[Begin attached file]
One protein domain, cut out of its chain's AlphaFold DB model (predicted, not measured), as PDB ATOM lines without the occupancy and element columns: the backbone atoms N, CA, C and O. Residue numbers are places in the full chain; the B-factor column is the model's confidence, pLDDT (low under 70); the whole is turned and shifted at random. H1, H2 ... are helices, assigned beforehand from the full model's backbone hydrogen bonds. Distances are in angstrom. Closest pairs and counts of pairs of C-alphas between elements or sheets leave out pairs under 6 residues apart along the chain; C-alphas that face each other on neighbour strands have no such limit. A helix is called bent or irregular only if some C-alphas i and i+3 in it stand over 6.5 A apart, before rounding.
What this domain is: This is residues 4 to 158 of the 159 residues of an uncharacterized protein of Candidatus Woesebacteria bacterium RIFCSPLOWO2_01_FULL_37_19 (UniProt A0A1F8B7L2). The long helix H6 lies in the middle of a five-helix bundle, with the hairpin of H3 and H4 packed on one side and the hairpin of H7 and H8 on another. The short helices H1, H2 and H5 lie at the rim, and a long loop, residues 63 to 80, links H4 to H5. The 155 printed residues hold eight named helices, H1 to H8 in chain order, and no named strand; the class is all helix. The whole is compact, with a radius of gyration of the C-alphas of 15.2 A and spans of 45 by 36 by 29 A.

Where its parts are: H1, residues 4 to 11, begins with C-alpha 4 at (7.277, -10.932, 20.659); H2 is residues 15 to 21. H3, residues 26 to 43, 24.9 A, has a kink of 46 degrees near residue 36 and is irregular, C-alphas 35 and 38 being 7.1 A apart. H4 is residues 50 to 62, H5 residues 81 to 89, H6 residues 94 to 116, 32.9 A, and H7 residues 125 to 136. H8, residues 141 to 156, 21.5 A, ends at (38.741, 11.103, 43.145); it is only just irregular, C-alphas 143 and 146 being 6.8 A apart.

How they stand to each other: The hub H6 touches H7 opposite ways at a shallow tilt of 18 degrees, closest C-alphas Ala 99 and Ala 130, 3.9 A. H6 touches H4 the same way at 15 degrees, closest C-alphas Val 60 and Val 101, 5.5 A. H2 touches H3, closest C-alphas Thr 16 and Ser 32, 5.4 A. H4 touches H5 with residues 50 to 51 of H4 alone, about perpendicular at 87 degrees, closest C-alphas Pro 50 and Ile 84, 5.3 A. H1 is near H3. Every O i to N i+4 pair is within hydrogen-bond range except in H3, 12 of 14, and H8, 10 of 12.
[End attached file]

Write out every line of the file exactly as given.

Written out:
One protein domain, cut out of its chain's AlphaFold DB model (predicted, not measured), as PDB ATOM lines without the occupancy and element columns: the backbone atoms N, CA, C and O. Residue numbers are places in the full chain; the B-factor column is the model's confidence, pLDDT (low under 70); the whole is turned and shifted at random. H1, H2 ... are helices, assigned beforehand from the full model's backbone hydrogen bonds. Distances are in angstrom. Closest pairs and counts of pairs of C-alphas between elements or sheets leave out pairs under 6 residues apart along the chain; C-alphas that face each other on neighbour strands have no such limit. A helix is called bent or irregular only if some C-alphas i and i+3 in it stand over 6.5 A apart, before rounding.
What this domain is: This is residues 4 to 158 of the 159 residues of an uncharacterized protein of Candidatus Woesebacteria bacterium RIFCSPLOWO2_01_FULL_37_19 (UniProt A0A1F8B7L2). The long helix H6 lies in the middle of a five-helix bundle, with the hairpin of H3 and H4 packed on one side and the hairpin of H7 and H8 on another. The short helices H1, H2 and H5 lie at the rim, and a long loop, residues 63 to 80, links H4 to H5. The 155 printed residues hold eight named helices, H1 to H8 in chain order, and no named strand; the class is all helix. The whole is compact, with a radius of gyration of the C-alphas of 15.2 A and spans of 45 by 36 by 29 A.

Where its parts are: H1, residues 4 to 11, begins with C-alpha 4 at (7.277, -10.932, 20.659); H2 is residues 15 to 21. H3, residues 26 to 43, 24.9 A, has a kink of 46 degrees near residue 36 and is irregular, C-alphas 35 and 38 being 7.1 A apart. H4 is residues 50 to 62, H5 residues 81 to 89, H6 residues 94 to 116, 32.9 A, and H7 residues 125 to 136. H8, residues 141 to 156, 21.5 A, ends at (38.741, 11.103, 43.145); it is only just irregular, C-alphas 143 and 146 being 6.8 A apart.

How they stand to each other: The hub H6 touches H7 opposite ways at a shallow tilt of 18 degrees, closest C-alphas Ala 99 and Ala 130, 3.9 A. H6 touches H4 the same way at 15 degrees, closest C-alphas Val 60 and Val 101, 5.5 A. H2 touches H3, closest C-alphas Thr 16 and Ser 32, 5.4 A. H4 touches H5 with residues 50 to 51 of H4 alone, about perpendicular at 87 degrees, closest C-alphas Pro 50 and Ile 84, 5.3 A. H1 is near H3. Every O i to N i+4 pair is within hydrogen-bond range except in H3, 12 of 14, and H8, 10 of 12.